Danah Habri found love in the most unlikely of places five years ago: a refugee camp in Lebanon. An optometrist from Virginia, she was volunteering there when she met Mishaal Hammoud, a Syrian relief worker. They stayed in touch via WhatsApp.
She wanted him to come to the U.S. so they could get married but the Trump administration’s Muslim ban prevented that. So she left her job and almost sold her house to move to Lebanon.
“It needed to be done because we wanted to be together,” Habri said.
Months later, they found out they were expecting a baby. Habri left Lebanon to deliver their child in the U.S. due to theand better healthcare at home. Hammoud stayed behind and she mentally prepared to be alone during their child’s birth in April.
But President Biden’s reversal of the ban answered the couple’s prayers. Habri contacted the State Department and her congressional representatives to help secure a visa for her husband — though she still wasn’t sure he’d be granted one. Months later, he was given a visa and he jumped on a plane.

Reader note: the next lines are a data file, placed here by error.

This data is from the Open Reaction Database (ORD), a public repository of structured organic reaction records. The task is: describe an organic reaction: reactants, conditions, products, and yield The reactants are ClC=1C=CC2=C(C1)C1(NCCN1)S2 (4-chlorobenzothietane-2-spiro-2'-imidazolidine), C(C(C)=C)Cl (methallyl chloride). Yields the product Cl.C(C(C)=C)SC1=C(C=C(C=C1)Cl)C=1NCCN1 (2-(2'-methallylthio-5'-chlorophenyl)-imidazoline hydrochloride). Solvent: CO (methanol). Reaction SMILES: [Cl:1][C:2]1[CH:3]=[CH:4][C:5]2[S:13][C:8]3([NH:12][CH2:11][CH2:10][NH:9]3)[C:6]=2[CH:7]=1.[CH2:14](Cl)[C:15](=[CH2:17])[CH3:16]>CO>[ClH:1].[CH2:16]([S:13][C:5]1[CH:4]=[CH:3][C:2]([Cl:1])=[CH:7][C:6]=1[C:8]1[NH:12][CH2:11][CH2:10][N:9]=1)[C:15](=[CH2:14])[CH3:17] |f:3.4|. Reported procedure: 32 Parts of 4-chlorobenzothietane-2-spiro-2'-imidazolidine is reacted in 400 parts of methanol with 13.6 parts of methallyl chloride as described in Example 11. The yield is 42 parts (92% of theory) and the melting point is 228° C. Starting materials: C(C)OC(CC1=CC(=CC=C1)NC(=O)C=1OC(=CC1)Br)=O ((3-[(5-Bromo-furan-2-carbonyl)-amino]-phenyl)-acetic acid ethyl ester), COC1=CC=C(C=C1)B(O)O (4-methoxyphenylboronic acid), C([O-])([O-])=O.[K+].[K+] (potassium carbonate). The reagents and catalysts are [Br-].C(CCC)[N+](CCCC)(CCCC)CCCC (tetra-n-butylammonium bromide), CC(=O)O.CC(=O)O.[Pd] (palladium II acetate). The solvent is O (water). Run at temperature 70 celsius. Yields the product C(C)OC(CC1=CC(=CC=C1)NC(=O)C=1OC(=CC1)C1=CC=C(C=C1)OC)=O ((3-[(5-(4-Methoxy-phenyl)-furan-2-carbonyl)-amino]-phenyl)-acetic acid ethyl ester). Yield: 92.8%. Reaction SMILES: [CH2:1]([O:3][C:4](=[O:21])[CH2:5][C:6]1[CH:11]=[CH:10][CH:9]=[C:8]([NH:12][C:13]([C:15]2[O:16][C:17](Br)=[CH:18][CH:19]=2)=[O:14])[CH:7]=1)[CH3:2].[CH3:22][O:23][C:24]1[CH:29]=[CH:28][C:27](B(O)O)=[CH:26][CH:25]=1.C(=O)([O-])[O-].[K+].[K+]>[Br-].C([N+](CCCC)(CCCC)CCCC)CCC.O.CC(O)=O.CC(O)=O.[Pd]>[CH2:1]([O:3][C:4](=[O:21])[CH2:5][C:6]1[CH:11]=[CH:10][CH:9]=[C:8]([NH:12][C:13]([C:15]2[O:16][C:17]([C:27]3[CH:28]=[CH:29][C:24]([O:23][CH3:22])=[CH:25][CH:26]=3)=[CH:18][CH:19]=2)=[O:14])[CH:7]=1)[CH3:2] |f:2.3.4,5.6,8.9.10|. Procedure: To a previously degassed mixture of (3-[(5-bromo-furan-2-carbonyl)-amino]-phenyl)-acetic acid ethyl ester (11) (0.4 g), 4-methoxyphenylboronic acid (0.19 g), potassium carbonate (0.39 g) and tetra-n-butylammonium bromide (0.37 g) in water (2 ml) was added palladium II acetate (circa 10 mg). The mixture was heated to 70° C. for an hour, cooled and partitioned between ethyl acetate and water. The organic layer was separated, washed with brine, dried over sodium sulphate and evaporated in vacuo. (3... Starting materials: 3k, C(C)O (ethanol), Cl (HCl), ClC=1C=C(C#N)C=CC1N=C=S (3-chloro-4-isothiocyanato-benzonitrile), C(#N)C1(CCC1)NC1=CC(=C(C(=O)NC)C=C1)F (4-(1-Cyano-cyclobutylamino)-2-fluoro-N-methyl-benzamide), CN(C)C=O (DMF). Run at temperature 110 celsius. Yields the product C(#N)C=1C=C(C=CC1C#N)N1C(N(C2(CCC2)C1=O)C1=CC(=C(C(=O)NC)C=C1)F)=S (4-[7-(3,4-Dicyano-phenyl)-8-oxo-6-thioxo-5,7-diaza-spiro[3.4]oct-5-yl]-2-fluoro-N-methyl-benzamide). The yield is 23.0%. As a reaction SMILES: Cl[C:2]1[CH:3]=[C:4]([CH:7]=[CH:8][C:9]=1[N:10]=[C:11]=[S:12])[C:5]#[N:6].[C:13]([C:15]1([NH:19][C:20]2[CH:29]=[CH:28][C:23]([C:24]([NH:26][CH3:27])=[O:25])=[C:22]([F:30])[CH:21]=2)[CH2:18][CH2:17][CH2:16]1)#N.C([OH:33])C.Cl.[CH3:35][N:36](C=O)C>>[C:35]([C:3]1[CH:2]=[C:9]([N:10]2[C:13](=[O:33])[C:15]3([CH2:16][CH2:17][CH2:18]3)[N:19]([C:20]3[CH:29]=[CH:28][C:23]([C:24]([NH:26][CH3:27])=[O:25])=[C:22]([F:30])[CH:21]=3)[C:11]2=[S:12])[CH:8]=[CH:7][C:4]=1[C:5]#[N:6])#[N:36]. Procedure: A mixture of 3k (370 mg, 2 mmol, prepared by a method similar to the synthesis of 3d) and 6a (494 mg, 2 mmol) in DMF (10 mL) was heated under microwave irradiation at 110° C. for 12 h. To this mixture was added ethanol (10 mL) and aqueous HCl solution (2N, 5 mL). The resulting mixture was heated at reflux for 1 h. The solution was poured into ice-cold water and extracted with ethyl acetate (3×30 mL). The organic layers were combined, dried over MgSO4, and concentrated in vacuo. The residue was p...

He arrived in the U.S. just in time. Habri started having contractions less than six hours later. “I woke up and I was like, I’m cramping up. And literally less than 12 hours later Adam was born,” Habri said. “It’s all still like a dream.”